Dianthaa over at Dianthaa Dabbles put together the Woman’s Day Book Tag in recognition of International Woman’s Day and tagged me in.
This year’s theme is “an equal world is an enabled world”.
A book with a (closer to) gender-equal society:
I didn’t even notice how equal this society was until I went to do this post and was looking for books to fit. It doesn’t make a point about being equal, it just is. I don’t remember anything where girls (or boys) were unable to do one thing or another because of their gender – or were expected to do something either.
A book about writing your own story:
January Scaller finds a book about two people and mysterious doorways. When she stands up to her benefactor/guardian/the person her dad left her with before disappearing, January ends up in an asylum. When she breaks out, she makes her own story and looks into her past, her family, and the events (and doors) in the mysterious book she found.
A story with women working together:
In this retelling of Rumpelstiltskin retelling, two women from two different backgrounds, both in situations they prefer not to be in, work together to try and escape that situation.
A book with a twist on a traditional gender role:
In Jacqueline Carey’s Kushiel’s Legacy series, sex workers can be either male or female. And in the first trilogy, Phédre is much more than just a sex worker. She works politics with her occupation, and she is respected for it. She also really, really loves what she does.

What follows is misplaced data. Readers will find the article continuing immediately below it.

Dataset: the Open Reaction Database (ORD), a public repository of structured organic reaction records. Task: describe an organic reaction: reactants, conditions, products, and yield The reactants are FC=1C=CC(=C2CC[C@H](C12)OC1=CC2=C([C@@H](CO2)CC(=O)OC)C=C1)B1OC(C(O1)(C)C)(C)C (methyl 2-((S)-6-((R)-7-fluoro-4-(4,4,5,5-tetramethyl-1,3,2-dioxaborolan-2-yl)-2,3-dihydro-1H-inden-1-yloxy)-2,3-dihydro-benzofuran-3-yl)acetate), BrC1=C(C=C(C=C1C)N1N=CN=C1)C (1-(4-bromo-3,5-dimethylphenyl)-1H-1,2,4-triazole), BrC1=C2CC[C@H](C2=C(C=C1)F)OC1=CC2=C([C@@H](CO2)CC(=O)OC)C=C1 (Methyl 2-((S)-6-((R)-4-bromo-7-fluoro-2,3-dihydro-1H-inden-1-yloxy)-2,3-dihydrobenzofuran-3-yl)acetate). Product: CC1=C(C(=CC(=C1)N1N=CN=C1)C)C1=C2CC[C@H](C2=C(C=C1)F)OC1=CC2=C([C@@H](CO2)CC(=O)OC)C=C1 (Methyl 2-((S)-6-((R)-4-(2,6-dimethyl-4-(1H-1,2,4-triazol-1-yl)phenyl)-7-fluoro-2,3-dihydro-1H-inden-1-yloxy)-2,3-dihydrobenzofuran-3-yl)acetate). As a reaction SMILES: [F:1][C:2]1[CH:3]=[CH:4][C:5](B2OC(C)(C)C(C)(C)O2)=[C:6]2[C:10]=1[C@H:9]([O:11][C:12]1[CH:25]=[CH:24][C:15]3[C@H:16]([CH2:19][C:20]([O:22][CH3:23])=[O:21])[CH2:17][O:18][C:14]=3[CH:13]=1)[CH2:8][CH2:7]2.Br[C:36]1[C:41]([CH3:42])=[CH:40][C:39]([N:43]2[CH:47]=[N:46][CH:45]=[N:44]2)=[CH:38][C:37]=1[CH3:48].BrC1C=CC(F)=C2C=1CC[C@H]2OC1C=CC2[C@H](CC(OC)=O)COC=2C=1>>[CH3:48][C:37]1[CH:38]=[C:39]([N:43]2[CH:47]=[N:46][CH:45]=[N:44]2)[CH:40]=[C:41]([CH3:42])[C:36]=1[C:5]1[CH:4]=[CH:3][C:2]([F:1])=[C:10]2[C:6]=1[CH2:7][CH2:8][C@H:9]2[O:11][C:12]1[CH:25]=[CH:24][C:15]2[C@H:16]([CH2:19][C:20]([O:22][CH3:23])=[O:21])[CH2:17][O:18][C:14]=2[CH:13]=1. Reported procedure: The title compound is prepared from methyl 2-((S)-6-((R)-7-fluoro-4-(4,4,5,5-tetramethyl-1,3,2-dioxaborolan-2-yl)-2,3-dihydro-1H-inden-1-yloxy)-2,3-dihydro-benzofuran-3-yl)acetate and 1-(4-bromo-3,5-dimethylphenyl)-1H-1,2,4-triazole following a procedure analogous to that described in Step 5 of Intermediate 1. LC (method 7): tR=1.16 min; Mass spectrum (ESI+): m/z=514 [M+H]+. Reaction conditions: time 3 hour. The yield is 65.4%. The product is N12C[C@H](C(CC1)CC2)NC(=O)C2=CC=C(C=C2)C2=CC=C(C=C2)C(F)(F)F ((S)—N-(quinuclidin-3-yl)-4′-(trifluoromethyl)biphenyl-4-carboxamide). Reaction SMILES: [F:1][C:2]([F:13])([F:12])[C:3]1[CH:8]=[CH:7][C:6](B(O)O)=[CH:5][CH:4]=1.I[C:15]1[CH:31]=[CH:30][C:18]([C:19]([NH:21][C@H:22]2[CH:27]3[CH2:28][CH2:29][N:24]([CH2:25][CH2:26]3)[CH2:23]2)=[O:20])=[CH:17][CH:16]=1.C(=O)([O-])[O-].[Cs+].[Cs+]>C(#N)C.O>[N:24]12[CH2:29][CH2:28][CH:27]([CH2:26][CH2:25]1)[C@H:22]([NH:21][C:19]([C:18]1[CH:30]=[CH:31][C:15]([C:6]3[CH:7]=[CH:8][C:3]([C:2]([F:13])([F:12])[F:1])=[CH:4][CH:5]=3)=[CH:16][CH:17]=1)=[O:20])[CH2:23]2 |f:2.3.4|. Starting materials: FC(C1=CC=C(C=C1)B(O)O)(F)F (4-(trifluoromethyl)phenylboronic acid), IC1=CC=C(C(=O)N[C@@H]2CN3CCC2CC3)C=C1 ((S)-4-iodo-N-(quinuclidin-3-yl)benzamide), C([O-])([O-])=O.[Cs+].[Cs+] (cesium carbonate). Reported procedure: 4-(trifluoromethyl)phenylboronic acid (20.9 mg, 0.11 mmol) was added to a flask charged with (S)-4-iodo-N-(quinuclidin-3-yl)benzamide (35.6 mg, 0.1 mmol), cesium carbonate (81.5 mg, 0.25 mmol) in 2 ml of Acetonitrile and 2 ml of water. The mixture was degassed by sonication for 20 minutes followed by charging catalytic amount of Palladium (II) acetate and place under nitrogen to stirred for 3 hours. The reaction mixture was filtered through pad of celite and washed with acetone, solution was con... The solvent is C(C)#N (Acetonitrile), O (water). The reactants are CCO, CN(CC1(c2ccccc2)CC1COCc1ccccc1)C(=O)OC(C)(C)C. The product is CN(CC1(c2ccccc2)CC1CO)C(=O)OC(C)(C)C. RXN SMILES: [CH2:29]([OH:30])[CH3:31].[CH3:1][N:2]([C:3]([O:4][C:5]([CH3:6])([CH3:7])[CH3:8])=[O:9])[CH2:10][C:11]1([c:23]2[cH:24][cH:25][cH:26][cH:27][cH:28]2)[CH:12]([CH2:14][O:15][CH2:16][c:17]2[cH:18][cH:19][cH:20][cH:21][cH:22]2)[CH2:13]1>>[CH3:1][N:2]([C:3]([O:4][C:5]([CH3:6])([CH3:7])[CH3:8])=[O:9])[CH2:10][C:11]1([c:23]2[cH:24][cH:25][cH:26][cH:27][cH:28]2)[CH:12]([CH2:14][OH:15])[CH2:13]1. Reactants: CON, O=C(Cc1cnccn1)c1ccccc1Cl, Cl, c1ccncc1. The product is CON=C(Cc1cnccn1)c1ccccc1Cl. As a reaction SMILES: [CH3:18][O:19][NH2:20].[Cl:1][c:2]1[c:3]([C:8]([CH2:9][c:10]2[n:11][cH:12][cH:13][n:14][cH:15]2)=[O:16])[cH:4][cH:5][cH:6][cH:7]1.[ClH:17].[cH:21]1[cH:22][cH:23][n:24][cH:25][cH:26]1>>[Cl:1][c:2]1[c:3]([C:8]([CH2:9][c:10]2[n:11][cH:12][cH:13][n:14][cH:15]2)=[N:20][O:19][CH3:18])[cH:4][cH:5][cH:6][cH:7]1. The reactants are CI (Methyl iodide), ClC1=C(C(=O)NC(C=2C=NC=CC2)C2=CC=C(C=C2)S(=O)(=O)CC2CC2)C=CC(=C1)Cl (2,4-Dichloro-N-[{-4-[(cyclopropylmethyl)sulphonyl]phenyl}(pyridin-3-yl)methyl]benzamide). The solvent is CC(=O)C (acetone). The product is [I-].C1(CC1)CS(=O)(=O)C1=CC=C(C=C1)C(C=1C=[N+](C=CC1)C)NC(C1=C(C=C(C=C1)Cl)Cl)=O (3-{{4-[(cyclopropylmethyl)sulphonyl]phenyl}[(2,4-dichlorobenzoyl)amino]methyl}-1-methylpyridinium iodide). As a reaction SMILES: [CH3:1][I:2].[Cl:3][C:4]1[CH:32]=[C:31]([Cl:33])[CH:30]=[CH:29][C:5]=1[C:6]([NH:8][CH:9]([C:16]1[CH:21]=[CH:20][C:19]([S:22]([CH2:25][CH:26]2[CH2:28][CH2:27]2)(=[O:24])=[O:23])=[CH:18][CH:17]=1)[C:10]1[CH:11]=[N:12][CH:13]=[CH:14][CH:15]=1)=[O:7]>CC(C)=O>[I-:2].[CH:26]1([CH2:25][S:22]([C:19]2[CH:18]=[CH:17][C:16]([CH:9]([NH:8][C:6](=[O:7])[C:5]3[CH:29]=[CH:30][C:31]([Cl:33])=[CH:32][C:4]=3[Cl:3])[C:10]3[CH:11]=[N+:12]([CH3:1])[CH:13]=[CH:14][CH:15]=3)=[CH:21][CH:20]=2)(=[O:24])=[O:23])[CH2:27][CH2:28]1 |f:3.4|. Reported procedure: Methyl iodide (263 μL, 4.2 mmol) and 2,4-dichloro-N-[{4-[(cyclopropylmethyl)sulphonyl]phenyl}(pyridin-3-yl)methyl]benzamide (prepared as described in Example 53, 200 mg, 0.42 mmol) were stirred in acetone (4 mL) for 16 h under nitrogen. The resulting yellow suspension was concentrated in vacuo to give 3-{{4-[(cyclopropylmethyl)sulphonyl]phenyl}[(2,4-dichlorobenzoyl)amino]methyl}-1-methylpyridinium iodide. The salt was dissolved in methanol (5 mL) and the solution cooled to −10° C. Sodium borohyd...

A woman in a man’s world:
A woman in a man’s world quite literally, A Little Bit Psycho is about a woman who undergoes a body transfer – and ends up in the body of a man instead of the woman she had picked out.
A book with a matriarchal society:
A deeply matriarchal society in a very dark world. The ruler of them all has been taken over by evil and it is up to a little girl to correct the balance and right the wrongs. And they all rally behind this young girl with too much power. Though I will stress that while it is matriarchal, it is also still deeply dark.
A book with a positive romantic relationship:
Copying from the Top Ten Tuesday post I did the other week: Adam is high handed and overprotective, and he knows it. Mercy doesn’t take any of that crap, but she’ll humor him when she needs to. She knows when to pick her battles. And when she in annoyed with it, well… she knows how to call him out on his behavior. Which isn’t often since Adam does try to temper those instincts of his and mostly does a great job. Together, these two just work. And I love them.
And to add on, it is positive because they both know their strengths and faults for both themselves and the one they love. They have learned to work with it. It is a really good relationship that shows while things aren’t perfect you can still try your best.
A book featuring a women’s issue:
The Winternight Trilogy takes place in 14th century Rus, and Vasya goes through a lot of struggles in regards to gender expectations in the times she lived in. Namely that she is expected to marry and have children, and cloister herself away with other women and act like a proper woman the entire time. It is a perfect choice.
Flowers and Chocolate:
The Dowser series by Meghan Ciana Doidge
This is surprisingly not the only series that I’ve read where the main character uses magic and creates cupcakes. But it’s pretty good, and it’s unfortunate I haven’t read it in a while so I haven’t reviewed them. But also I want these cupcakes.